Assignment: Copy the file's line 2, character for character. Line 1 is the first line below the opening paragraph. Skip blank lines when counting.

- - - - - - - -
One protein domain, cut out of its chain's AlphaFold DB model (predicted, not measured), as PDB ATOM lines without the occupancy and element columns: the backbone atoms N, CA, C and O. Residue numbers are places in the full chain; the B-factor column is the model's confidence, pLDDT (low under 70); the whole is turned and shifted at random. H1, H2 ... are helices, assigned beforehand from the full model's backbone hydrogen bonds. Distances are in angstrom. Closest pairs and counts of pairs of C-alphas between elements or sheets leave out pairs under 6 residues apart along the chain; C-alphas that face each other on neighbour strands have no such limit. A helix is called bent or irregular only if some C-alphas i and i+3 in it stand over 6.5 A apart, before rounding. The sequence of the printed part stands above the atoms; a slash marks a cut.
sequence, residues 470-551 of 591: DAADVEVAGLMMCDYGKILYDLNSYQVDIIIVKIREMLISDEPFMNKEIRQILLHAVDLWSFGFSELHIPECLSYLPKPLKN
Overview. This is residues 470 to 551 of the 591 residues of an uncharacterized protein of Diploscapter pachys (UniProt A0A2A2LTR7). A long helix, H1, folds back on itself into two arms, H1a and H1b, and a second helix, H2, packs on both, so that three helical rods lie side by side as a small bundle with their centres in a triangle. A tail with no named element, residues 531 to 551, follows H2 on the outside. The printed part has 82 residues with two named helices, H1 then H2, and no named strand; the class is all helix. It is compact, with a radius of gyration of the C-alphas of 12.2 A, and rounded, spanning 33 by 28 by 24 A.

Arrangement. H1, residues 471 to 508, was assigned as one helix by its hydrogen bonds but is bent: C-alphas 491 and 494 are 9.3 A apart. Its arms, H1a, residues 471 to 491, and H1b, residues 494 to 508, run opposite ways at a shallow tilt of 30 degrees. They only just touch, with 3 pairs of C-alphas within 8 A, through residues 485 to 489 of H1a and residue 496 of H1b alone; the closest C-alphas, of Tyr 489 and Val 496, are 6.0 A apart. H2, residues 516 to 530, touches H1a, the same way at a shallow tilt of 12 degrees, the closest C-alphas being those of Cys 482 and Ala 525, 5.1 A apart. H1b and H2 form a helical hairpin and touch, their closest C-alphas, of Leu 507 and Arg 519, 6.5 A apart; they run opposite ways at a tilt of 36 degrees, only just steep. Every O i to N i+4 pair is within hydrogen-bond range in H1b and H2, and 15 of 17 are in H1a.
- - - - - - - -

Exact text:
Overview. This is residues 470 to 551 of the 591 residues of an uncharacterized protein of Diploscapter pachys (UniProt A0A2A2LTR7). A long helix, H1, folds back on itself into two arms, H1a and H1b, and a second helix, H2, packs on both, so that three helical rods lie side by side as a small bundle with their centres in a triangle. A tail with no named element, residues 531 to 551, follows H2 on the outside. The printed part has 82 residues with two named helices, H1 then H2, and no named strand; the class is all helix. It is compact, with a radius of gyration of the C-alphas of 12.2 A, and rounded, spanning 33 by 28 by 24 A.